To get the skinny, we chatted with Allen Mills last week, founding member, bass player, and the voice of the band since they formed in 1973. From the mid-’70s, Lost and Found have been hometown heroes in and around Ferrum and Roanoke, VA, and a popular bluegrass touring and recording act all over the US and Canada. Their many albums are an important part of bluegrass history, with hits like Love of the Mountains, Leftover Biscuits, Struttin’ To Ferrum, Down on Sawmill Road, and Harvest Time solidly ensconced within the canon of our music.
They even survived the retirement of founding banjo picker Gene Parker and the passing of original mandolinist Dempsey Young, bringing in several new members to fill the gaps, but once Allen developed back problems that made touring difficult, there wasn’t much to be done.
When we caught up with him last week, our first question was how was he doing these days at 85 years of age..
“Well… I can’t run like I used to. Got a bad case of can’t do what I want, and don’t want what I can.”
Allen’s trademark sense of humor is clearly unburdened by age.
So how did new music from Lost and Found come to see the light of day?
“I figured back in 2013, while I was still mobile, we should see about getting something recorded, me and Sammy Shelor. I had traded him some time for work on his bus, so he said he would engineer the sessions up at Mark’s (Mountain Fever Studio).
We got in the studio and laid down six songs and an instrumental. After we tracked, I had to have a number of back surgeries so we sort of left it alone. My first was in 2002, and about 8 years later the problem recurred from collapsing in the bone. That led to additional surgeries in 2015 and ’16.”
It was recorded with the then current edition of the band – Scott Napier on mandolin, Ronald Smith on banjo, and Dan Wells on guitar.
“This was designed as a budget project, so I got my nephew Jason Moore in to play bass. He said he had always wanted to record with Lost and Found, and I’m glad he was able to do that before he died.
Not long ago, Mark Hodges at Mountain Fever asked me about what I was going to do with it, and he encouraged me to put it out. So Aaron Ramsey started going through the files and mixed it.”
This first single, Mountain Folks, drops on Friday, July 8. We asked Mills how he came upon the song.
“JC Poff up in Christiansburg sent me several songs, and Mountain Folks was one of them. I really like the chorus, but his verses kind of made fun of people up in the hills. So I rewrote the verses and used his chorus.”
Unsurprisingly, it sounds like vintage Lost and Found. Have a listen…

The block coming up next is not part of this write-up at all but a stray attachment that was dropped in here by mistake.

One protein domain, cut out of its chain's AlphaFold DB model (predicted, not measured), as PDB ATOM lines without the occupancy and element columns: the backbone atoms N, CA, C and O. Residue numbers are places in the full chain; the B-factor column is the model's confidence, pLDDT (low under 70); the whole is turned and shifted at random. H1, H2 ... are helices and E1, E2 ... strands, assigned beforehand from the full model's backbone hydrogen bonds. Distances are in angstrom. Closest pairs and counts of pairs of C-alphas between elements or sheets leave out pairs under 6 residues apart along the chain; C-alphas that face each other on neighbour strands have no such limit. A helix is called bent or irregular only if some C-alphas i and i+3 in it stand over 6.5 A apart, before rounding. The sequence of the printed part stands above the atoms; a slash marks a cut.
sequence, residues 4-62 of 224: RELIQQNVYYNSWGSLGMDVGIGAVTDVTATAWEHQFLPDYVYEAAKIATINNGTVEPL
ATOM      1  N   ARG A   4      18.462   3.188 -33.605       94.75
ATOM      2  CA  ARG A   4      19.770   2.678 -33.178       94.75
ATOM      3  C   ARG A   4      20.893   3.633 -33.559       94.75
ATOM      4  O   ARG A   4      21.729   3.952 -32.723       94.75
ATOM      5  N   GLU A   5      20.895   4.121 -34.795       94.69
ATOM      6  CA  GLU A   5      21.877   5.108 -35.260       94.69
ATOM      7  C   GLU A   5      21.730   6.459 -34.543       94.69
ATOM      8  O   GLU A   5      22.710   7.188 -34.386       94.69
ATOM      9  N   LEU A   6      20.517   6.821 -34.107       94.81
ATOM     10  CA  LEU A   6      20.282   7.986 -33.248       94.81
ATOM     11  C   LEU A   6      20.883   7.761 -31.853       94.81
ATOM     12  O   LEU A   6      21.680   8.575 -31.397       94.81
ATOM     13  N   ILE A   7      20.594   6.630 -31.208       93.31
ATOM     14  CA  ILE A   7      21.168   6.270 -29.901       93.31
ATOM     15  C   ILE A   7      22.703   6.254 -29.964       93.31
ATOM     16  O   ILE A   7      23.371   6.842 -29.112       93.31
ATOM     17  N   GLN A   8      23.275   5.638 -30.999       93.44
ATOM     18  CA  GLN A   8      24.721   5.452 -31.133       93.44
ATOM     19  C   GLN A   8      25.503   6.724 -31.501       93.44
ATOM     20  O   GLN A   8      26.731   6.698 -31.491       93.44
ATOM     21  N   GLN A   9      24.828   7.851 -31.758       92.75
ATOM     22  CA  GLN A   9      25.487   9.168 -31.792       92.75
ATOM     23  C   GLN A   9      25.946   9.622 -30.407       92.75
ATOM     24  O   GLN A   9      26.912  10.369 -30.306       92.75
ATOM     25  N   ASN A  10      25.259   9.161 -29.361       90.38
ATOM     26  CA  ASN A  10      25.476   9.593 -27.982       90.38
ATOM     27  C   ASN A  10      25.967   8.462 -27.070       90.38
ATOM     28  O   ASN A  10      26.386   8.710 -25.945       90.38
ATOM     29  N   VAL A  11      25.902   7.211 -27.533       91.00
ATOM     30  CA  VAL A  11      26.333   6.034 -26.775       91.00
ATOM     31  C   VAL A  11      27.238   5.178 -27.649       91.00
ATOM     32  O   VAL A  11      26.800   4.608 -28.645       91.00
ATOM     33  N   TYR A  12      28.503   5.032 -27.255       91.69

A seven song EP, which Allen suggests may be titled Lost and Found – Final Chapter, is expected from Mountain Fever later this year.
He shared a few words about some of the other tracks that will be included.
“I always loved Jim Eanes’ Old Standby, and I asked Ronald if he could mimic what Allen Shelton done on it. He did a fine job
Put It Off Until Tomorrow from Dolly Parton is another. We were just ganging around getting in tune backstage one day, and Scottie started singing it. We recorded it for Rebel but they didn’t use it on that last record we did for them. So that will end up on this new project. Dempsey’s on there as well playing mandolin, so that had to be before 2006.
We also cut Same Old Town that Skeets McDonald had out in 1961. I remember Paycheck sang harmony on that one.”
“It’s not too embarrassing… at least I hope not!,” Allen said with a laugh.
Unfortunately, there won’t be any live shows in support of the album.
“I have gotten to the point where I have to sit down on stage in order to sing, and these days I don’t feel like I could drive or carry my bass. Just don’t have the stamina to do it. My love of the music and the road and the people around it is still strong, but I can’t stand very long without getting a little wobbly. I just didn’t feel like I was pulling my weight.
The further you go the slower you get, but I’m thankful my memory has stayed with me pretty good. I went to California with Sideline a few years ago, took them on my bus. So many wonderful memories of my time in bluegrass. Running up and down steps to get on the bus, I just can’t do that anymore. I sold my bus to Barry Berrier. He’s using it for his family vacations.”
Mills couldn’t help but reminisce a bit talking about Lost and Found.
“I remember back in the ’60s, me and Gene had been playing around some when Dempsey came along. Back then he put every lick he knew into the first line of his solo, but as he matured, he learned that less is more and he became a terrific mandolin player.
I’m so grateful to all the people that booked us for 43 years, kept us burning up fuel, getting down the road. And all the folks that came up and talked to us at shows. So many memories.
I don’t regret a thing.”
We are all delighted that Allen had the foresight to record one last time before his health started to decline. He truly is among the coolest cats in bluegrass!